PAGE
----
Hi! I'm Jaclyn.

I'm the one without blueberries on her face.

I'm the one without blueberries on her face.

I write things. As a preschooler, my favourite game was pretending to make books. My childhood and teenage memories are punctuated by stories I wrote, writing contests I entered, and an extremely long and dramatic diary I kept stored on a floppy disk. (Thank God floppy drives are no longer a thing -- nobody will ever be able to read it!)

Writing wasn't something I thought about -- it was something I did. It was the only thing I could start doing and then look at the clock a moment later and realize three hours had passed. It was the most important thing in my life.

And then... I stopped. 

It happened gradually, then suddenly. By the end of high school, I could feel the pressure mounting. Was I good enough to be a real writer? Would I ever be? I went off to university and let my authentic writing voice slip away. I became a person who used words like intertextuality and performativity and metanarrative. Then I started journalism school, where my teachers told me to forget my newfound vocabulary and focus on the 5Ws.

I graduated. I was lost. I started freelancing. I developed a magazine voice, a blog voice, and a different voice for every one of my ghostwriting clients. By all accounts I was succeeding as a writer, but as I churned out magazine articles, I still felt like something was missing. Writing used to be fun. What had happened? I missed the creative freedom that had come so easily to me as a kid.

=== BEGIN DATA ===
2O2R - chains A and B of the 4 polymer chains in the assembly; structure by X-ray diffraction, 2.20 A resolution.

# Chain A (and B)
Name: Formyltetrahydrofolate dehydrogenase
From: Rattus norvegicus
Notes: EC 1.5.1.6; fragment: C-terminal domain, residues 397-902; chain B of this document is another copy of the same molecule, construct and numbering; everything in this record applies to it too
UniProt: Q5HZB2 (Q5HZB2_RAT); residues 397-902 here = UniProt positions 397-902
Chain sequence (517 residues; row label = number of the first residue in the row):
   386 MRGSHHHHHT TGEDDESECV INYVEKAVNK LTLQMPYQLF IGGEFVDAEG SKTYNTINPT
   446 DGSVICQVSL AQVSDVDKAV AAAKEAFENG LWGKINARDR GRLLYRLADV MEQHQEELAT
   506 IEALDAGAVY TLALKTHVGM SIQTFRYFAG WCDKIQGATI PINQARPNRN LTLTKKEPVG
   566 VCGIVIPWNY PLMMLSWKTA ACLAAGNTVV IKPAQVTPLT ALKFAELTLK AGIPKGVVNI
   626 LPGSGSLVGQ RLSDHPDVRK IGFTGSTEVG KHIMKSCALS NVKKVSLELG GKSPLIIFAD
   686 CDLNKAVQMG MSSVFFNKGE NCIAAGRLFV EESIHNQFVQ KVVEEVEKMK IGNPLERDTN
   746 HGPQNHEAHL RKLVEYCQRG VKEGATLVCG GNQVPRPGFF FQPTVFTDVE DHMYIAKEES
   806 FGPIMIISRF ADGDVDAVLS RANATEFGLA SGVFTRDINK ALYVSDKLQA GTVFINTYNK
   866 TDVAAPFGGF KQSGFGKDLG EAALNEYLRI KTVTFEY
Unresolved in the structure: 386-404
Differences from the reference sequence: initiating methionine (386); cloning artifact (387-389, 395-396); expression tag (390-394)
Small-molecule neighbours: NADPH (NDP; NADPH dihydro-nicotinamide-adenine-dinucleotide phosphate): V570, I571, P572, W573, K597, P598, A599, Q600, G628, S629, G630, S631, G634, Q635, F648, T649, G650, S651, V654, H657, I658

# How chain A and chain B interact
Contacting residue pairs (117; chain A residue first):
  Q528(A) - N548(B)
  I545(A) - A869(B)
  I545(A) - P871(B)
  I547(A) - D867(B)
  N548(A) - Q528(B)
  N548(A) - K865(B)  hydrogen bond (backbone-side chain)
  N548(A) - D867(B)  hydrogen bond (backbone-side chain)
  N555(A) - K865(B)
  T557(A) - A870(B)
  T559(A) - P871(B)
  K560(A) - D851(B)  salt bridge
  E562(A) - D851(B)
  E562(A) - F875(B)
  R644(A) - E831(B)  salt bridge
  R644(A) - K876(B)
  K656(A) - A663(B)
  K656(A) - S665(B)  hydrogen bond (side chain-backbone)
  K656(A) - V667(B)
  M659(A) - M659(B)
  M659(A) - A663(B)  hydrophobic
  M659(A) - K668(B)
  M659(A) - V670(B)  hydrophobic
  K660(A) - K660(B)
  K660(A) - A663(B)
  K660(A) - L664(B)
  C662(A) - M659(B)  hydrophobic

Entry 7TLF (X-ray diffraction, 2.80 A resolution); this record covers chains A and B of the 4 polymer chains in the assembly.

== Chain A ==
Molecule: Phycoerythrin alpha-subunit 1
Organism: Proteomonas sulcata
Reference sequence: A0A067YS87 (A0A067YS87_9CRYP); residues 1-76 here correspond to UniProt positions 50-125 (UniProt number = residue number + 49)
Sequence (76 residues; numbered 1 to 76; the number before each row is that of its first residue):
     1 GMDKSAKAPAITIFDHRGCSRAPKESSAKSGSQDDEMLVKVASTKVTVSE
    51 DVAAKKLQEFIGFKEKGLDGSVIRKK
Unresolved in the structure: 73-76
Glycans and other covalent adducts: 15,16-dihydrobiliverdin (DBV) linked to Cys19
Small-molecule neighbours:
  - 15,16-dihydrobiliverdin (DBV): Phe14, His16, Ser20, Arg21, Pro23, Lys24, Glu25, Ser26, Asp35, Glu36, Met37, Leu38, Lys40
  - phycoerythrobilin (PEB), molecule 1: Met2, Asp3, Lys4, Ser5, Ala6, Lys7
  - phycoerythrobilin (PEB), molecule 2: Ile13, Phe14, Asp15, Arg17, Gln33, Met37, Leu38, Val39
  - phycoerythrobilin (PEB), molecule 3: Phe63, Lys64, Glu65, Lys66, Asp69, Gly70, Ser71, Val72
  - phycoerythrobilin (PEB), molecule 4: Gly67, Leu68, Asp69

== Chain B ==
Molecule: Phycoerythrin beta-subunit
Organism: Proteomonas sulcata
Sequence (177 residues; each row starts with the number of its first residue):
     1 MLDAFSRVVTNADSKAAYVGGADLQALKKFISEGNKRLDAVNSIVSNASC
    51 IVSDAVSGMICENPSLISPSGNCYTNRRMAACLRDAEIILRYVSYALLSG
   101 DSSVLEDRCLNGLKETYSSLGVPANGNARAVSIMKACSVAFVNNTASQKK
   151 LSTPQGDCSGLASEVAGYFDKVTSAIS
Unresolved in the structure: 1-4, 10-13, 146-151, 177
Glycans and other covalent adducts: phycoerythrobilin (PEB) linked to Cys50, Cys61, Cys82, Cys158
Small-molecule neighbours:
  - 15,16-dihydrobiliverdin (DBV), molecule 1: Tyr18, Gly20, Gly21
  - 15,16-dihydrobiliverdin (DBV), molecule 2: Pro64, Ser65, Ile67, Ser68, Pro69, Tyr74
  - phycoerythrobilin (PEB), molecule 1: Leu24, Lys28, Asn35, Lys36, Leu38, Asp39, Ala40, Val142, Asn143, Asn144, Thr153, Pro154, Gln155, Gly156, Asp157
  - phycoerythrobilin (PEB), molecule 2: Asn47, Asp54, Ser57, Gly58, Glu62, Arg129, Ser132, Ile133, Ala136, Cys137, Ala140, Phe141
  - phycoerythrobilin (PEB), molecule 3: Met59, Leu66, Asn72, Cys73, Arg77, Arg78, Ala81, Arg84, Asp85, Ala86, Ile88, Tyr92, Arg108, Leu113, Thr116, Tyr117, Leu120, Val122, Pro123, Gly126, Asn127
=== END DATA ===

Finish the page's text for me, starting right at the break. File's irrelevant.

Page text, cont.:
Then I had a kid.

In my postpartum haze, all those questions that had once plagued me -- will I ever be good enough? Do I even deserve to write?  -- suddenly didn't seem so important anymore. I was caring for a newborn around the clock, but somehow, writing found me again. I typed one-handed on my iPhone in the middle of the night while breastfeeding. I even managed to get myself out of the house once a week to go to a creative writing workshop (though I'm not sure exactly how.) 

It happened slowly, but it happened. I started writing -- really writing -- and finally felt that sense of creative freedom I'd been longing for. I promised myself that I would help other people find their way back to writing, too. 

On the road again...

When my daughter was eight months old, I packed her up along with her two grandmothers and headed off to Orangeville, Ontario to complete my training as an Amherst Writers & Artists Method facilitator. Over the course of that week, I learned how to lead writing workshops that would leave participants feeling connected, inspired and creatively nourished. That fall, I facilitated a workshop series at the Toronto Rape Crisis Centre, and in the January of 2016, I began the first session of my ongoing Birds of a Feather writing workshop.

Since then, I've created more workshops both in Toronto and online, including Writing From the Senses: A Mindful Writing Workshop, Taking Flight: 6 Weeks to an Inspired Writing Practice and The Blog Studio. I'm also working on my MFA in creative writing at the University of British Columbia. 

What's your story?

I'd love to hear all about your creative life. Drop me a line, or better yet, come write with me at an upcoming workshop.

Jaclyn's Official-ish Bio

Jaclyn Desforges is a writer, editor and workshop facilitator whose work has appeared in Today's Parent, Homemakers, Fresh Juice, Introvert, Dear, Mind Body Green and other publications. Her poetry has appeared in Peregrine, Mortar Magazine and is forthcoming in Minola Review. She studied Fine Arts Cultural Studies at York University with a focus on community arts practice, followed by Centennial College's post-graduate journalism program. In 2015, she completed the Amherst Writers & Artists Method leadership training program and began facilitating writing workshops through her business, Nest & Story. She also became a member of the Toronto Writers Collective and facilitated a weekly workshop at the Toronto Rape Crisis Centre. Jaclyn is currently completing her MFA in creative writing at the University of British Columbia.